Donna Tilly was nervously trying to lock the front door of her classroom which made the collection of keys around her key chain rattle even louder. I could tell she was struggling as she tried to remember whether left or right was the proper way to find security. It’s a simple task but can instantly turn into a huge ordeal if there’s twenty other things on your mind. The onlooking students stood quietly as her frustration grew.
“Do you need help Mrs. Tilly?” I asked, as she finally found the right turn. She let out a short exasperated gasp – made her way towards me and whispered, “Daniel’s father was killed in an accident last night and he won’t be returning for a while.” I didn’t remember who Daniel was but any tragedy that involves a student deserves a quick dramatic reaction.
After two years of teaching second grade, I decided it was time for me to try something different. In my head, third grade was the next logical step in furthering my pedagogy and sharpening my teaching skills. It was also the year I figured out that no matter how many degrees I had hanging on my wall, there is no preparation for student tragedy. When you work with a child on a daily basis and an event changes their life for good…it can be devastating for all parties involved.
Daniel’s father was well known parent at Crestview Elementary. All the female teachers from kindergarten to third loved the fatherly devotion to his son’s education. He attended every classroom field trip and activity throughout the year. Daniel’s father worked an evening shift which allowed him the freedom to spend the mornings with this son. As sweet and loving as this all appeared – life had other plans.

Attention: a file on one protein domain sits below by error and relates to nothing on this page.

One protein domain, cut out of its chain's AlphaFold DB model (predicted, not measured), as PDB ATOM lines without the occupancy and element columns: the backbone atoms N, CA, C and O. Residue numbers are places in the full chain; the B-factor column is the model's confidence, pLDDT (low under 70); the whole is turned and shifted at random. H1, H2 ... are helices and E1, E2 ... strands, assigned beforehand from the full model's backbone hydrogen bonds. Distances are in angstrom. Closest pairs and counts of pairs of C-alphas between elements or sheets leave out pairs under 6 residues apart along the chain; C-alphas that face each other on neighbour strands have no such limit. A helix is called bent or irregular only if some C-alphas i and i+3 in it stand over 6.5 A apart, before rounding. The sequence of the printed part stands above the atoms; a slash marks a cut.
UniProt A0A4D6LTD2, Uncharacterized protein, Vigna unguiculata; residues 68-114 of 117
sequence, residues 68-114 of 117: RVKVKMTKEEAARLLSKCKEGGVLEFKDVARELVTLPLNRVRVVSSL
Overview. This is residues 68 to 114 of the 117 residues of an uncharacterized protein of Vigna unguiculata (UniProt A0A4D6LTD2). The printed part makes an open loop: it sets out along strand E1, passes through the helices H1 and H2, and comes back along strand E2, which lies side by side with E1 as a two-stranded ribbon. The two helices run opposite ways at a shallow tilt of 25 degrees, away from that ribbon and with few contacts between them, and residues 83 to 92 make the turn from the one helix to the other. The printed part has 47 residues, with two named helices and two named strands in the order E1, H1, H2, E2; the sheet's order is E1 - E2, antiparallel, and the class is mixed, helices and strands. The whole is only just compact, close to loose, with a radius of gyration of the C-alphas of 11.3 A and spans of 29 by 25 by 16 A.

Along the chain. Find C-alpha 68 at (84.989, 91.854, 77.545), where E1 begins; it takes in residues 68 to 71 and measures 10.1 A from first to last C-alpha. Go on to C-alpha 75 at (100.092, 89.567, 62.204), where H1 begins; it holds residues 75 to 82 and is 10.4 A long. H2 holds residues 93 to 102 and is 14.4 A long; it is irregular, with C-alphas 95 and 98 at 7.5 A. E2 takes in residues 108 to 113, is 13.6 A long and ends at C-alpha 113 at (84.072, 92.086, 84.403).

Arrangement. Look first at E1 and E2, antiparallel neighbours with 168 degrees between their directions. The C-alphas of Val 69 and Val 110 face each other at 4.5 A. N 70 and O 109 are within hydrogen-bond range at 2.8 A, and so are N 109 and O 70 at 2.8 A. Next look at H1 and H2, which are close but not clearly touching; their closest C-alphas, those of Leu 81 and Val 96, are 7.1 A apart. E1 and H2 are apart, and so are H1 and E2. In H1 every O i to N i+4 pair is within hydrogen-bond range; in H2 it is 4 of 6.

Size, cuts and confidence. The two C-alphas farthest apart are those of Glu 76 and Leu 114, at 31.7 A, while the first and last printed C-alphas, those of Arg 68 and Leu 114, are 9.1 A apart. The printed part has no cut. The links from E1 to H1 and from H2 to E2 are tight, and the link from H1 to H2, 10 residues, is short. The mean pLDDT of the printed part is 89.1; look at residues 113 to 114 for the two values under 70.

One Sunday evening, Daniel’s father, two uncles and a friend were driving home in a black Chevy Blazer.
As they approached a major intersection, the driver of the Blazer decided to gun it as the light changed from yellow to red. The Blazer wasn’t close enough to safely cross the intersection as he accelerated the gas. Unfortunately, a vehicle was already approaching from the right side before both cars collided. After the hit, the oncoming car spun out several times before coming to a complete stop. As for the Chevy Blazer, it spun around as well but met its fate around a cement utility pole:
After everything was said and done, one of the passengers of the oncoming car was killed instantly. It turns out it was a mother and her twelve year old son. The boy died. All the passengers of the Chevy Blazer died instantly as the car WRAPPED around the utility pole and broke half.
WRAPPED AROUND THE UTILITY POLE AND BROKE IN HALF.
That’s all I kept thinking about after I heard the news. Once I processed the wreckage, I then had to process the casualties: a mother lost her son and mother of three who lost her husband.
When the day of the funeral arrived, the staff collected funds and supplies for the now single mother of three. From what I learned, Daniel’s mother didn’t have a job and was now responsible for her three kids under ten years of age.
What I Figured Out
I remember during this time, I was going through my own personal struggles with relationships, It was at a time when I had to make peace with that fact that no church sanctioned marriage, no wedding ring or even being right with God guaranteed happily ever after. Even if you’re an atheist and you found your soul mate it still didn’t matter.
Tragedy can happen at any time and when it does life doesn’t tell us which direction to go in. Most of the time we go kicking and screaming but eventually something has to give; either we learn to go with the flow or become so resistant to change that we become bitter. And maybe bitterness is part of the journey? Either way, we’re left to figure it out.